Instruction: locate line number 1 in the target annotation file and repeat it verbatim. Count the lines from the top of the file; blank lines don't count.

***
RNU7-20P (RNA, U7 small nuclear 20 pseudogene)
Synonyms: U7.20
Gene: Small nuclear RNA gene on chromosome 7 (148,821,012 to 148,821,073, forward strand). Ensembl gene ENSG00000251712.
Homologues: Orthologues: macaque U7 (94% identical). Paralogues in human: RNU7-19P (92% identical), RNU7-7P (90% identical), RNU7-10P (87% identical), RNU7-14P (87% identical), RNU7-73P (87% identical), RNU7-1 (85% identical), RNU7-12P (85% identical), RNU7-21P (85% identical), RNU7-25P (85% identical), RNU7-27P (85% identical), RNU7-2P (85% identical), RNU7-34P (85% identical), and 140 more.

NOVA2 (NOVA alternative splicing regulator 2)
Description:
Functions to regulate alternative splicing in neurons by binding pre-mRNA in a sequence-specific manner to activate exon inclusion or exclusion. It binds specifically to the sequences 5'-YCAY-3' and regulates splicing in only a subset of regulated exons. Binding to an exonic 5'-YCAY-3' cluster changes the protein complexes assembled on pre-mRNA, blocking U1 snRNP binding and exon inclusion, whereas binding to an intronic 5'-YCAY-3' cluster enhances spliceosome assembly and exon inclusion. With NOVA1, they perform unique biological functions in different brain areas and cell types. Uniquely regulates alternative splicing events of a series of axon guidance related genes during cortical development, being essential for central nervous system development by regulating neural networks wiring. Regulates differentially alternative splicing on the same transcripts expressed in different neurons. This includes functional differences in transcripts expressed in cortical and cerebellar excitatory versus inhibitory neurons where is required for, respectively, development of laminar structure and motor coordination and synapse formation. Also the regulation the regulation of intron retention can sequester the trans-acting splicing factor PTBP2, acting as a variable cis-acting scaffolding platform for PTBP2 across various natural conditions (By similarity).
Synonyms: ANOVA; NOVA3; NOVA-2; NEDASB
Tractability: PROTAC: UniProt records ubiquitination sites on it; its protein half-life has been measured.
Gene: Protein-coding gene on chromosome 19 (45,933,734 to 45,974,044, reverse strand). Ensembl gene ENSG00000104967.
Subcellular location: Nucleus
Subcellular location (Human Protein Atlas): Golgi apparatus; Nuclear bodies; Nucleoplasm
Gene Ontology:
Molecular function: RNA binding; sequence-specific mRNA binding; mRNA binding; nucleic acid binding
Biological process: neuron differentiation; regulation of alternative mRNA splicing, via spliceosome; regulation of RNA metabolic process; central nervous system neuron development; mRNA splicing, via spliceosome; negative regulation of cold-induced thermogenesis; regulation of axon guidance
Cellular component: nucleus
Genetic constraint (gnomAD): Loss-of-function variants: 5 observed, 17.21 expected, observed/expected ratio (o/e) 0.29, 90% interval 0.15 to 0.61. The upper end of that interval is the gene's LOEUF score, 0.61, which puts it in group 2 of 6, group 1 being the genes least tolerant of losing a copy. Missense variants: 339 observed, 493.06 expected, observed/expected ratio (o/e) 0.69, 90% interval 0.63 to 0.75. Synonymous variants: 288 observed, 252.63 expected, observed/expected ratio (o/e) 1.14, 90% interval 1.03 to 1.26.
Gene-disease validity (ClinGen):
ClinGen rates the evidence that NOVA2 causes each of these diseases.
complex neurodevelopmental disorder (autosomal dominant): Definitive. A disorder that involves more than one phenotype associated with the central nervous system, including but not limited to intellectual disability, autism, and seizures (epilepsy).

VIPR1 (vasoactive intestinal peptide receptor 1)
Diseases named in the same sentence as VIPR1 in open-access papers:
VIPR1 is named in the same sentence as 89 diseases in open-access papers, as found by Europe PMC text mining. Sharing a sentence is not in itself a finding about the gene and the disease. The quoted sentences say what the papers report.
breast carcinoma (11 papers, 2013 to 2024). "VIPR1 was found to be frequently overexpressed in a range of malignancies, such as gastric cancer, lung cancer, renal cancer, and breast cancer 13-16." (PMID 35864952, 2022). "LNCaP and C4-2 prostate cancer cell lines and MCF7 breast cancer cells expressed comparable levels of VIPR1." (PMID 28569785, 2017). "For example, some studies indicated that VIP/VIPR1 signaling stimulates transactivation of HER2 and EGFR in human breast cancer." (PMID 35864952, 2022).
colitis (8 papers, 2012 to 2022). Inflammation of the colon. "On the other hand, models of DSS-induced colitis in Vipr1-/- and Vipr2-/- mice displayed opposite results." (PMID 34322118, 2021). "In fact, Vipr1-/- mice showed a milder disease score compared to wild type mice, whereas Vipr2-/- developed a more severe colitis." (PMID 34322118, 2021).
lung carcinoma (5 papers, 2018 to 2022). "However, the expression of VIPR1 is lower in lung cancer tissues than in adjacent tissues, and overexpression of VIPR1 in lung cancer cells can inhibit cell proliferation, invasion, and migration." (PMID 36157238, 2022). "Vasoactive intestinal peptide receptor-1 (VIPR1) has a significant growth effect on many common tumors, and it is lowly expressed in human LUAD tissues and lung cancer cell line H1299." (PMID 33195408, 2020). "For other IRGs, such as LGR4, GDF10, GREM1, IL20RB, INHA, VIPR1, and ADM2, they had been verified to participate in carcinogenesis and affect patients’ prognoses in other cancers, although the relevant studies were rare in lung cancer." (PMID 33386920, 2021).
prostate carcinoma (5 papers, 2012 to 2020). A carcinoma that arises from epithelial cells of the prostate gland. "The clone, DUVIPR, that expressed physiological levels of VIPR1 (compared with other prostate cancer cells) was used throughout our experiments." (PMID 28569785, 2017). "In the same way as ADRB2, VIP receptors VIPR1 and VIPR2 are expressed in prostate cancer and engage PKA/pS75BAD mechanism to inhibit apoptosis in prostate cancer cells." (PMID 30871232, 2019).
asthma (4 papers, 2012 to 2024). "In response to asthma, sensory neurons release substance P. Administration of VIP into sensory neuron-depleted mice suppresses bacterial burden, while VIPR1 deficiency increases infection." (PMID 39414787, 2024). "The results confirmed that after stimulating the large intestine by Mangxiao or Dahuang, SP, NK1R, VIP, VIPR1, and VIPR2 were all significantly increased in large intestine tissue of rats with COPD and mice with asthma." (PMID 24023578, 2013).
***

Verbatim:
RNU7-20P (RNA, U7 small nuclear 20 pseudogene)